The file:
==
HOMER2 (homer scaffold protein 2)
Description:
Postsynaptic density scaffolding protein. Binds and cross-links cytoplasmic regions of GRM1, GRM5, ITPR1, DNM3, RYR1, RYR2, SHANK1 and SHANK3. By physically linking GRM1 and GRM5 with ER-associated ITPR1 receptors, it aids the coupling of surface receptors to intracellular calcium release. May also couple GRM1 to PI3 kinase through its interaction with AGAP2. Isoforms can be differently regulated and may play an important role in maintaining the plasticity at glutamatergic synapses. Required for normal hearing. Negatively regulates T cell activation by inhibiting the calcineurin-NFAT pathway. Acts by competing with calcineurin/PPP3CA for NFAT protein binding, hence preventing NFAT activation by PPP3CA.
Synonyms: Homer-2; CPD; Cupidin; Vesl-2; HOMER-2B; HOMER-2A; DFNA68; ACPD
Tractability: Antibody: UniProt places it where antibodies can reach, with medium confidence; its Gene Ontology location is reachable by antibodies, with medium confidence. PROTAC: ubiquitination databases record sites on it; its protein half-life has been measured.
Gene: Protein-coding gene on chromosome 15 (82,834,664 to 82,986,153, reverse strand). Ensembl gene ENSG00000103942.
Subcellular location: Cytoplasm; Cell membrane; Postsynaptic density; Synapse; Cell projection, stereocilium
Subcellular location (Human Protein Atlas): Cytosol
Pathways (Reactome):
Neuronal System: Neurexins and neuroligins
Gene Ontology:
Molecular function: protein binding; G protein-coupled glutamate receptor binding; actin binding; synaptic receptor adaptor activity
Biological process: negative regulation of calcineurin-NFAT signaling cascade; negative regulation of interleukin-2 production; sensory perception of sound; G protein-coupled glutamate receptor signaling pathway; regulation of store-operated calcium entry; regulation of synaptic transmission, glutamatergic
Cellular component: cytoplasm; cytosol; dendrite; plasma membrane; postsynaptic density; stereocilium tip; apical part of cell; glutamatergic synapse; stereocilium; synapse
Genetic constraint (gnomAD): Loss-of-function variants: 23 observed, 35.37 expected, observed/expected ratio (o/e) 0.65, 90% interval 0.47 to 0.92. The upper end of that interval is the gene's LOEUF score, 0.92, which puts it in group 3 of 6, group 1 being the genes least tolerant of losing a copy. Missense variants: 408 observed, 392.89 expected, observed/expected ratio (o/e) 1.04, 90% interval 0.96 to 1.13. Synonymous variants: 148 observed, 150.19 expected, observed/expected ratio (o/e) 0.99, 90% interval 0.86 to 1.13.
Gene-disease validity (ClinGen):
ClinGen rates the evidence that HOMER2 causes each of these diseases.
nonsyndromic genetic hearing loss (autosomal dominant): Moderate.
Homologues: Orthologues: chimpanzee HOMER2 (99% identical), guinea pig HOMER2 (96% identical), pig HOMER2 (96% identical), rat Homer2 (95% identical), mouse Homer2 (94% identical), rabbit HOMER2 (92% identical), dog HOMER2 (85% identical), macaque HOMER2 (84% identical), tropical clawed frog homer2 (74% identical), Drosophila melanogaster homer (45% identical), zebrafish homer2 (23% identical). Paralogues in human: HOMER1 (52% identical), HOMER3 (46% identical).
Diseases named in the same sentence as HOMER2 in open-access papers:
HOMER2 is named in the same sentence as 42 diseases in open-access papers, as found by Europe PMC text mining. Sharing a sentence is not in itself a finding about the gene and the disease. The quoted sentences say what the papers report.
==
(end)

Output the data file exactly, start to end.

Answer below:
HOMER2 (homer scaffold protein 2)
Description:
Postsynaptic density scaffolding protein. Binds and cross-links cytoplasmic regions of GRM1, GRM5, ITPR1, DNM3, RYR1, RYR2, SHANK1 and SHANK3. By physically linking GRM1 and GRM5 with ER-associated ITPR1 receptors, it aids the coupling of surface receptors to intracellular calcium release. May also couple GRM1 to PI3 kinase through its interaction with AGAP2. Isoforms can be differently regulated and may play an important role in maintaining the plasticity at glutamatergic synapses. Required for normal hearing. Negatively regulates T cell activation by inhibiting the calcineurin-NFAT pathway. Acts by competing with calcineurin/PPP3CA for NFAT protein binding, hence preventing NFAT activation by PPP3CA.
Synonyms: Homer-2; CPD; Cupidin; Vesl-2; HOMER-2B; HOMER-2A; DFNA68; ACPD
Tractability: Antibody: UniProt places it where antibodies can reach, with medium confidence; its Gene Ontology location is reachable by antibodies, with medium confidence. PROTAC: ubiquitination databases record sites on it; its protein half-life has been measured.
Gene: Protein-coding gene on chromosome 15 (82,834,664 to 82,986,153, reverse strand). Ensembl gene ENSG00000103942.
Subcellular location: Cytoplasm; Cell membrane; Postsynaptic density; Synapse; Cell projection, stereocilium
Subcellular location (Human Protein Atlas): Cytosol
Pathways (Reactome):
Neuronal System: Neurexins and neuroligins
Gene Ontology:
Molecular function: protein binding; G protein-coupled glutamate receptor binding; actin binding; synaptic receptor adaptor activity
Biological process: negative regulation of calcineurin-NFAT signaling cascade; negative regulation of interleukin-2 production; sensory perception of sound; G protein-coupled glutamate receptor signaling pathway; regulation of store-operated calcium entry; regulation of synaptic transmission, glutamatergic
Cellular component: cytoplasm; cytosol; dendrite; plasma membrane; postsynaptic density; stereocilium tip; apical part of cell; glutamatergic synapse; stereocilium; synapse
Genetic constraint (gnomAD): Loss-of-function variants: 23 observed, 35.37 expected, observed/expected ratio (o/e) 0.65, 90% interval 0.47 to 0.92. The upper end of that interval is the gene's LOEUF score, 0.92, which puts it in group 3 of 6, group 1 being the genes least tolerant of losing a copy. Missense variants: 408 observed, 392.89 expected, observed/expected ratio (o/e) 1.04, 90% interval 0.96 to 1.13. Synonymous variants: 148 observed, 150.19 expected, observed/expected ratio (o/e) 0.99, 90% interval 0.86 to 1.13.
Gene-disease validity (ClinGen):
ClinGen rates the evidence that HOMER2 causes each of these diseases.
nonsyndromic genetic hearing loss (autosomal dominant): Moderate.
Homologues: Orthologues: chimpanzee HOMER2 (99% identical), guinea pig HOMER2 (96% identical), pig HOMER2 (96% identical), rat Homer2 (95% identical), mouse Homer2 (94% identical), rabbit HOMER2 (92% identical), dog HOMER2 (85% identical), macaque HOMER2 (84% identical), tropical clawed frog homer2 (74% identical), Drosophila melanogaster homer (45% identical), zebrafish homer2 (23% identical). Paralogues in human: HOMER1 (52% identical), HOMER3 (46% identical).
Diseases named in the same sentence as HOMER2 in open-access papers:
HOMER2 is named in the same sentence as 42 diseases in open-access papers, as found by Europe PMC text mining. Sharing a sentence is not in itself a finding about the gene and the disease. The quoted sentences say what the papers report.